These petty criticisms take the place of substantive campaign coverage, and they play on our society’s lingering discomfort with women and men who step the least bit outside traditional gender roles or violate our national obsession with body image. Does this sound productive to you? If we are to elect a president who can help turn this country around, someone who will advance rather than dismantle women’s and civil rights, then voters need real information about the candidates and their platforms.

Sign NOW’s petition telling the media that the presidential election is not “America’s Next Top Model”!

And read our recent examination on the media’s coverage of Nancy Pelosi, Hillary Clinton and other women in politics.

Take Action NOW, before another candidate lands in the White House because the press says they might be fun to have a beer with!

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0 Responses to NOW says “Tell the Media: Stop Sexist Campaign Coverage”

  1. pbr90 says:

    Nagging Housewife?
    But Imus can be fired for nappy headed ho’s.

    This dilemma of female apartheid will not disappear on its own.

    When women were made second class citizens under the Constitutional standard in civil rights cases where minorities command strict scrutiny while gender doesn’t, it was an open invitation to overlook the violence that is tolerated at government level, and harmed women immeasurably.

    The Supreme Court also needs to know it doesn’t have license to harass or berate women, using sexist standards designed to confer male preference or minority preference. That minority women who are harmed experience double doses of discrimination doesn’t make a single dose for white women acceptable.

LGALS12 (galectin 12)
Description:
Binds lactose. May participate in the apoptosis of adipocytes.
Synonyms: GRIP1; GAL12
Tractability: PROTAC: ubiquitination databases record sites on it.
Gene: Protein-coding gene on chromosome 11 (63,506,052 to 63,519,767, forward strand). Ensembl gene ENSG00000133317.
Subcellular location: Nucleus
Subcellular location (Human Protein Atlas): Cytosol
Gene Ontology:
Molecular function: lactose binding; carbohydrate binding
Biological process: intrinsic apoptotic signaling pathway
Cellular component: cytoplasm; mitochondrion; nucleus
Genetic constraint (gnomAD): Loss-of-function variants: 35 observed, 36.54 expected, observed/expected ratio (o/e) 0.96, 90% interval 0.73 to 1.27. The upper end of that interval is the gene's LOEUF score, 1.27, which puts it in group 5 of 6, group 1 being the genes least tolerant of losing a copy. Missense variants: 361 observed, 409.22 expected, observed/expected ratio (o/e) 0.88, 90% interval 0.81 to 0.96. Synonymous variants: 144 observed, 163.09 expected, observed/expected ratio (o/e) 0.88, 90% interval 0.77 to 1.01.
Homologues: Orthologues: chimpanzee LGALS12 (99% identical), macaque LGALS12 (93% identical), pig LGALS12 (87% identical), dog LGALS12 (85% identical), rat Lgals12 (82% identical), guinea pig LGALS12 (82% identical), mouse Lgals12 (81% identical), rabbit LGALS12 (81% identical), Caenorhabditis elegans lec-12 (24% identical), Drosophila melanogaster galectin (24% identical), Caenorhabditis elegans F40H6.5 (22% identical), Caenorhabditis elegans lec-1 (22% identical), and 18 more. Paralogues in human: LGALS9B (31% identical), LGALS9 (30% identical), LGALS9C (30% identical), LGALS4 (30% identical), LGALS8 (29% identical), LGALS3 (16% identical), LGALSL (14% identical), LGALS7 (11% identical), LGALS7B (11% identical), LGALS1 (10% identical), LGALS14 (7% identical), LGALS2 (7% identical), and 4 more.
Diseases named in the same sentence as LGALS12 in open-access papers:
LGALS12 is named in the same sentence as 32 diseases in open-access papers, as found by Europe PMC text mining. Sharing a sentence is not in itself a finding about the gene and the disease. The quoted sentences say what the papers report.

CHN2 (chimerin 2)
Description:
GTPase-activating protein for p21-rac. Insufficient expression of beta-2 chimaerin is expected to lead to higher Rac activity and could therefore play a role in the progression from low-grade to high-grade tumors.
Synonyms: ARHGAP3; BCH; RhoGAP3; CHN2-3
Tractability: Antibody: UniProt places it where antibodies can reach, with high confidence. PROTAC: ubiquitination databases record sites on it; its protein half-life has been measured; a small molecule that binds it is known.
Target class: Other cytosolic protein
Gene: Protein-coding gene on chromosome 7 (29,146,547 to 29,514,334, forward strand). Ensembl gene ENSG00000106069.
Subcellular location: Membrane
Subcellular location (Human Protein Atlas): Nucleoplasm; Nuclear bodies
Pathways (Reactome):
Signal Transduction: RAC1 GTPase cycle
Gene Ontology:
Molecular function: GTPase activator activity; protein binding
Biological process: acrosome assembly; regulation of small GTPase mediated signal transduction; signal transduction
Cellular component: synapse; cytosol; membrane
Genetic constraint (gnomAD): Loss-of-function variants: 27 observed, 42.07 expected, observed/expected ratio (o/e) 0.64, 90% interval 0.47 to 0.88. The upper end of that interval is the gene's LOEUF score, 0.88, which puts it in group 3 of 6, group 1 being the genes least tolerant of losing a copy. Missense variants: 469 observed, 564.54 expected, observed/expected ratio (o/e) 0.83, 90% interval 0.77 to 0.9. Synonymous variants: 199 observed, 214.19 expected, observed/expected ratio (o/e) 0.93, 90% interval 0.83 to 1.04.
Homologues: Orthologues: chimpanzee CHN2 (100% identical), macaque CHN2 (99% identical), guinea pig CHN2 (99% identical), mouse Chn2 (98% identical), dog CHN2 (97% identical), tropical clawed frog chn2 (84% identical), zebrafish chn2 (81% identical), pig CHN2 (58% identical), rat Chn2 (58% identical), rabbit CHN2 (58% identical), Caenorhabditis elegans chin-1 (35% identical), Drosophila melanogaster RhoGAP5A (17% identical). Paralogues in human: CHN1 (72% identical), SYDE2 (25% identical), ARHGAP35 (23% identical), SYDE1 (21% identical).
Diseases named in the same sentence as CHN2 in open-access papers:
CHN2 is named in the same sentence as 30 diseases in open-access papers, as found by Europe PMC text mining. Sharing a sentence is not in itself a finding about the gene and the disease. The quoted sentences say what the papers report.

Managing human relations in America under the guise of equality can be undermined by perfectly legal actions as well as illegal ones. The humiliation of women through pornography violence and through remarks like that of Imus or Matthews isn’t, and shouldn’t be covered under the license of free speech – when, in fact, it is hate speech, albeit of political figures not ordinary citizens. Is Hate Speech really covered under the Sullivan standard? If so, what kind of civility is being exhibited except the license to emotionally abuse in public?

    Given the problem of domestic violence in America, this form of hypocrisy cannot stand to achieve both freedom of speech and freedom from discrimination. IF it is allowed, should not the minority candidates be using their own discriminatory remarks to describe their opponents? Can two wrongs make a right?

    Feminism itself has achieved a bad name among many men for the simple reason that it fails to distinguish the difference between feminist biology and feminist mentality. Feminist mentality is nothing more than the desire for women to achieve the same equal rights as men in expectations of citizenship and treatment. The most feminist biology can achieve is recognition that women, as females, need certain accommodations for that fact of having less strength, endurance, etc., and the right to nurse in protected public places, expectations that society who respects the biological capability of females would install.

    Feministing is seen as critical of males because there are still males who feel that men alone have the sovereignty to think, direct, and decide for women as weaklings who cannot think, direct, and decide for themselves. In theory, there is no such concept within intellectual freedom as feminism for mental capacity since women are entitled to the human rights of autonomy, and are no longer considered the property of men or the extension of men in that regard.

    As the nation’s nurturers, women have much at stake in any discussion of civil rights due to their history and the roles of mankind. Guilt of standing up for those rights should not be a place of mutual understanding for men or women.